Both of these things have to be right, before you can execute step 1 of The Algorithm.


Let’s look at an example.

Imagine that there are 49 problems that need solving. One problem, let’s call it P1, is the result of a dumb requirement that can probably be deleted. Another problem, P2, is the result of a process whose cycle time you can speed up.

So, which problem should you work on first?

Let me remind you of Elon’s The Algorithm:

  1. Question every requirement.
  2. Delete any part or process you can.
  3. Simplify and optimize.
  4. Accelerate cycle time.
  5. Automate.

And on each step, he carefully says to make sure you don’t begin this step until you’ve completed all the prior ones.

So then the answer is obvious, right? The Algorithm says you should always do step 1 first, which implies that you should work on problem P1 first.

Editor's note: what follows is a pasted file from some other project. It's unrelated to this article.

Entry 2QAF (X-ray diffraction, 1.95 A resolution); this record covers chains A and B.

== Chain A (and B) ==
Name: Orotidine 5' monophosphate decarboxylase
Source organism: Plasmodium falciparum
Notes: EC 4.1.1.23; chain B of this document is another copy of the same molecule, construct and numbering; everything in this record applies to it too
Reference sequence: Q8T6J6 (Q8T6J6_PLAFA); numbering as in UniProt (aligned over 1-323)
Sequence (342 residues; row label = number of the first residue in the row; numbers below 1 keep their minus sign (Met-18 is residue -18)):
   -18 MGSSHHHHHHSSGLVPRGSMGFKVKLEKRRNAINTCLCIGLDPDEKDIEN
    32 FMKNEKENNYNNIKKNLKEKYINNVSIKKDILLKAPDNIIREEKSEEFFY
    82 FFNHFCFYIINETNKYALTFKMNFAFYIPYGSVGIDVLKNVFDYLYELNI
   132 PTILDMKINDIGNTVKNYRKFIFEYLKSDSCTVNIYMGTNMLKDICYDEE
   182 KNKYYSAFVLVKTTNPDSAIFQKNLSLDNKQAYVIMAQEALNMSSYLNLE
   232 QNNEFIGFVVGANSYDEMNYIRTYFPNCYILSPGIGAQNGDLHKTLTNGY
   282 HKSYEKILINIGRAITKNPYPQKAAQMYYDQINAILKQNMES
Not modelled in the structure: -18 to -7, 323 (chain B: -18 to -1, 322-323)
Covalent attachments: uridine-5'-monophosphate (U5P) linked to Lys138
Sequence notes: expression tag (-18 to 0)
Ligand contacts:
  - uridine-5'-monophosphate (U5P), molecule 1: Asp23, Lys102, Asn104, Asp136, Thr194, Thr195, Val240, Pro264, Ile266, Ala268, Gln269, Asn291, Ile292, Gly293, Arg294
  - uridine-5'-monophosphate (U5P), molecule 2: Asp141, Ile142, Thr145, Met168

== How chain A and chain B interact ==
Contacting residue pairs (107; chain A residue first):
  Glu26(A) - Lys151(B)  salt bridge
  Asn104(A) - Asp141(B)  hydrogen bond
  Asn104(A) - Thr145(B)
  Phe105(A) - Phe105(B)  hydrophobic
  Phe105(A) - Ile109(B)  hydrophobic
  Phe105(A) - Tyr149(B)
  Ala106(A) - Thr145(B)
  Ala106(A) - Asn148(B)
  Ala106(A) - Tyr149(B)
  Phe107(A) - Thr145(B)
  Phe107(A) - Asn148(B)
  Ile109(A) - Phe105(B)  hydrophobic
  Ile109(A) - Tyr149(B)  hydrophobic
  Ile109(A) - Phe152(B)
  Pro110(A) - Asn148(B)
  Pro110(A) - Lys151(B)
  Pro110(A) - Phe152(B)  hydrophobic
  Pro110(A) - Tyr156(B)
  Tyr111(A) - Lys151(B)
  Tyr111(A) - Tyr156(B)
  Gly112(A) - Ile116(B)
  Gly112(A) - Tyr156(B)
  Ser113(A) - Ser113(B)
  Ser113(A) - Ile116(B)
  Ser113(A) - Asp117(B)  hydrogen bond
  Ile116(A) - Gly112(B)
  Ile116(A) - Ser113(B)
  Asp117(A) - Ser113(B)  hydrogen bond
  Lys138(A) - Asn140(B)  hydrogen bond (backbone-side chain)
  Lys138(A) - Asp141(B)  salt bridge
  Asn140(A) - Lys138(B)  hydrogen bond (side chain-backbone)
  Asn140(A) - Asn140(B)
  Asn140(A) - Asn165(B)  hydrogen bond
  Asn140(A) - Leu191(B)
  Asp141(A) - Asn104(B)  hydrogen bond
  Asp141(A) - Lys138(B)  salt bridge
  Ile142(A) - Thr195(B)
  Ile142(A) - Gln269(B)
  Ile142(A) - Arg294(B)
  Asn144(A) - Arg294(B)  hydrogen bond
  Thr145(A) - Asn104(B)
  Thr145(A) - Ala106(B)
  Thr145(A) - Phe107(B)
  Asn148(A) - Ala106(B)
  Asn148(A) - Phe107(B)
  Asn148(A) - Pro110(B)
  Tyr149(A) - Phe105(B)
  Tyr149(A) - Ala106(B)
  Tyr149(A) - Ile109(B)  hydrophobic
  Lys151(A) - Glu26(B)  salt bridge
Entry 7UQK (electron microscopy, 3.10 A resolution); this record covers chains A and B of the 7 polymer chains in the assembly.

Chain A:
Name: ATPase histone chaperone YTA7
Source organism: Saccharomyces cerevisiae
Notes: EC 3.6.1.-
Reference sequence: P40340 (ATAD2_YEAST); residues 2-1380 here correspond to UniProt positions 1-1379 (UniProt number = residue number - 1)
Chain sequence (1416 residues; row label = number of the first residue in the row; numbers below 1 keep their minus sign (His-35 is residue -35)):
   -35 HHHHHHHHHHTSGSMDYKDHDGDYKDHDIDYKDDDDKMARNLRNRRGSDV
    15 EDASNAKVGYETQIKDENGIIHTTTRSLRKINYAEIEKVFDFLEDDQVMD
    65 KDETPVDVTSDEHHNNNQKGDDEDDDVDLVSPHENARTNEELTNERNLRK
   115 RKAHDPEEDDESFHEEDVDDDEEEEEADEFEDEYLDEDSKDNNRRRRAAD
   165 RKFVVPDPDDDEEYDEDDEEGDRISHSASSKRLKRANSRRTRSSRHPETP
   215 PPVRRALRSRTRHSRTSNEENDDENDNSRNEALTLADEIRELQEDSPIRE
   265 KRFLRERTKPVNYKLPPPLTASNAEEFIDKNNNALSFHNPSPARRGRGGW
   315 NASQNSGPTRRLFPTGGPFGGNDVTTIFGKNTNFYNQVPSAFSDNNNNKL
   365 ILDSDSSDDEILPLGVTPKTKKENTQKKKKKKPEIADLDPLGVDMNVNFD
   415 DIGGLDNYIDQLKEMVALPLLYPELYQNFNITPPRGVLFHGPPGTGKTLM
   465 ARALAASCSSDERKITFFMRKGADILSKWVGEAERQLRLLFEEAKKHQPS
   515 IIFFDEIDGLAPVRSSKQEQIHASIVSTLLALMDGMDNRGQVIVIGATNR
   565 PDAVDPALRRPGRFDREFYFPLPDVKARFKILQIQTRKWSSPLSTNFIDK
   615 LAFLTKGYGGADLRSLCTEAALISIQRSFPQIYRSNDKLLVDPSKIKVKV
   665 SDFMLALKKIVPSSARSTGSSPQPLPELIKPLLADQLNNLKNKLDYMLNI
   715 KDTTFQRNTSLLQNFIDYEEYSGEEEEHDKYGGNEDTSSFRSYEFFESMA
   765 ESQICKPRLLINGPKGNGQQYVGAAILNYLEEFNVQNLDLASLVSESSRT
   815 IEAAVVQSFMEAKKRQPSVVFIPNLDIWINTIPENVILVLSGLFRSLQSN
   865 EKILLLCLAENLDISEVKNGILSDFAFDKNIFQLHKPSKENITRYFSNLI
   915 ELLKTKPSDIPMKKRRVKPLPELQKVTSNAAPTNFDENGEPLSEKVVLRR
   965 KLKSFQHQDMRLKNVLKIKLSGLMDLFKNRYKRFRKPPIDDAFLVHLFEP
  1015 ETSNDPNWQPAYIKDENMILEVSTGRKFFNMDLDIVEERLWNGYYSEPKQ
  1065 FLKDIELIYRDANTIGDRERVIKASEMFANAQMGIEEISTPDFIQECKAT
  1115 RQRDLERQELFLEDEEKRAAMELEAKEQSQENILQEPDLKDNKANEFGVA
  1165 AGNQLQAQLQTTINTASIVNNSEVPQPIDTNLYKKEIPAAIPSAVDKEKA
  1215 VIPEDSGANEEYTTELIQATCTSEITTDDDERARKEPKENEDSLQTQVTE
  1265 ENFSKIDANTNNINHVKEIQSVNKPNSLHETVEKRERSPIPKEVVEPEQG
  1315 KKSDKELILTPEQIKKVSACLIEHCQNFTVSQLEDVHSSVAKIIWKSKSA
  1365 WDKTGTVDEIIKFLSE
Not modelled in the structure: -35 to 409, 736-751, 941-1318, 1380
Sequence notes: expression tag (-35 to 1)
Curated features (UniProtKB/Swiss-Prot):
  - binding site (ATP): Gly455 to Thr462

But P1 is not necessarily the right answer.

What if problem P2 is critical to the business, as in you’ll go out of business this Friday if you don’t solve it right now; and P1 is nowhere near life-or-death?

Then you’d better work on P2 first. The rule that covers it is this:

You should always work on the business’s top-priority symptom first.

How to Make Things Faster, page 39

So this is the context where How to Make Things Faster begins. I want to make sure that people are using the “most important problem first, no matter what, even if it’s hard” algorithm, which is Method R. Not the “easiest remedy to implement first” algorithm, which is the approach taken by most of the people I meet.

Making these points clear to the reader takes some time, which is why the technique of deleting dumb requirements doesn’t appear in my book until page 93. There’s just a lot to cover before we can get where we’re deleting requirements.

Deleting Dumb Requirements